While the eurozone waits for the other sovereign debt shoe to drop and US commentators fret over a possible double dip recession, Singapore has revised its growth estimates for 2010 sharply up from its original estimates of seven to nine percent. It now anticipates growth of 13-15% for the year, putting it on track for the title of the world’s fastest growing economy—never mind Asia’s fastest growing economy.
From a low point when it received its independence in 1965, at which point the economy was characterised by high unemployment, sluggish growth, decaying infrastructure and social unrest, this country of just over 4.7 million inhabitants has become a modern multi ethnic community with English as its official language and all citizens learning at least one of three “native” Singapore languages, including Mandarin and Malay.
Founded as a British trading post on the Strait of Malacca in 1819, Singapore’s economy today is heavily export orientated with IT and consumer electronics featuring heavily in the mix. Its port is one of the busiest in the world and as its Budget for 2010 makes clear, the country could give lessons to many a developed nation when it comes to incentivising innovation and R&D.
Singapore’s Budget for 2010 [PDF] made clear the fact that Singapore will commit $5.5 billion over the next five years in tax benefits, grants and training subsidies all aimed at improving skills and supporting enterprise investment in innovation. What this means is that companies can get a 250% tax deduction for the first $300,000 of expenditure in six different areas. These are spending on R&D, including the salaries of R&D staff; the registration of intellectual property, including the cost of patenting; the acquisition of IP, such as the purchase of a patented technology for use in a manufacturing process; outsourced or other design spend; automation (including mundane items such as a point of sales system installed in a restaurant); and finally, course fees and training for staff.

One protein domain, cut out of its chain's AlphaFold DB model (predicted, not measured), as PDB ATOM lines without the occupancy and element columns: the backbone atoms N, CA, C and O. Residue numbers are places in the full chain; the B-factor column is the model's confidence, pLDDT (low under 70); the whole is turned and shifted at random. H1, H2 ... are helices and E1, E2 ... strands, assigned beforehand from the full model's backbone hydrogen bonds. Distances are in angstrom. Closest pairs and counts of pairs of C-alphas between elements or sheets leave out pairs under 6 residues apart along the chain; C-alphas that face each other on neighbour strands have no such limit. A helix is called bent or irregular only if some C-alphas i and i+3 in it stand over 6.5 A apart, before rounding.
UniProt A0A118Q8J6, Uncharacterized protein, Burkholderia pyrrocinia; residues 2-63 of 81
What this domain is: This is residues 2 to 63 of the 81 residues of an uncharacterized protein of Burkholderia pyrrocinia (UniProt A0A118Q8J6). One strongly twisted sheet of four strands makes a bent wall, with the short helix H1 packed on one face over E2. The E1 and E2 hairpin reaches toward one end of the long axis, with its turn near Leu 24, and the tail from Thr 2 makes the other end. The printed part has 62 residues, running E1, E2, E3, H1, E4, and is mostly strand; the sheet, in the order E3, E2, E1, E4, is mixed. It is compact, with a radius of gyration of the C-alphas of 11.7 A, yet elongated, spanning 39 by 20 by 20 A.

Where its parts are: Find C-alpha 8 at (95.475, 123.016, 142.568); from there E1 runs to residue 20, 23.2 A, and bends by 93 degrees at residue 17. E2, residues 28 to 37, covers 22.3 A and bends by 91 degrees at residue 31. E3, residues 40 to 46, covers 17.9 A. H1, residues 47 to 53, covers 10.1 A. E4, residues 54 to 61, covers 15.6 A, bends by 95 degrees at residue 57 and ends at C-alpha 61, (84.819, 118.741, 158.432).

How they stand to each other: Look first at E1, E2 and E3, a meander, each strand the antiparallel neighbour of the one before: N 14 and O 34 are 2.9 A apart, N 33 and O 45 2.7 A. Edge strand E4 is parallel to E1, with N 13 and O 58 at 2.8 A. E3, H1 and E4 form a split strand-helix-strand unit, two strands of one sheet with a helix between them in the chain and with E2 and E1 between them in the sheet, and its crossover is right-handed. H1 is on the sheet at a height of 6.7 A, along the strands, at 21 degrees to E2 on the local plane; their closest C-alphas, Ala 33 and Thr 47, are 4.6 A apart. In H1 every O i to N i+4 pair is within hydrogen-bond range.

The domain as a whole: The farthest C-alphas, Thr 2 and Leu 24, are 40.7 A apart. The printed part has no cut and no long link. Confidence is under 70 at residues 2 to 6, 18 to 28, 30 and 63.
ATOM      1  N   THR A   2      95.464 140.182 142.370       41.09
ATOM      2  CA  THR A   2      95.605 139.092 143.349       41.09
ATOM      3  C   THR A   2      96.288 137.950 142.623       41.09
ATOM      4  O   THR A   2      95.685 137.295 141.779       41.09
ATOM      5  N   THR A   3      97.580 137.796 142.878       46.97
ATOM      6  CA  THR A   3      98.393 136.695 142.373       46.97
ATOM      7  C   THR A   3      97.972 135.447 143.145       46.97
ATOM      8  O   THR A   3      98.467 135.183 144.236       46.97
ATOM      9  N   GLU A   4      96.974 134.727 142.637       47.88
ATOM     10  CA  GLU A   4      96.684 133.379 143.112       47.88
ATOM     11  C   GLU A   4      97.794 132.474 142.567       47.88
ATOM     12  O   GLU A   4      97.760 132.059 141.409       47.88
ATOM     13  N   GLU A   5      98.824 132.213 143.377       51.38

This means that companies can reduce their taxable income by up to $750,000 for the first $300,000 that they invest in these areas. (Those who invest $300,000 in two areas knock $1.5 million off their taxeable earnings, and so on.) Those businesses who do not have sufficient taxable income can carry forward the credits to future years or convert them at the rate of 7% into cash (ie $300,000 investment would generate a cash grant of $21,000).
On top of this the government is making available a $2 billion fund for initiatives aimed at specific industries, clusters and on sectors with the potential for large productivity gains. A further $2.5 billion has been committed for spending on continuing professional education over the next five years, with the aim of developing expertise across all industry sectors.
These kinds of cash backed initiatives clearly have the potential to uplift skills and productivity significantly, perhaps even dramatically. It will be very interesting to see the impact over the next five years on Singapore’s drive to extend its market share of high value add products. It will also be interesting to see if politicians in the UK or the Eurozone take note of the extent to which this small country is prepared to invest heavily to support innovation.
For further reading on innovation and R&D
- Innovation and the Path to Growth, Profitability, and Competitiveness, by John Milton-Smith
- Intellectual Capital, by Thomas A. Stewart
- The Human Value of the Enterprise, by Andrew Mayo
Tags: Asia , export , innovation , intellectual property , patents , real economy , Singapore , tax incentives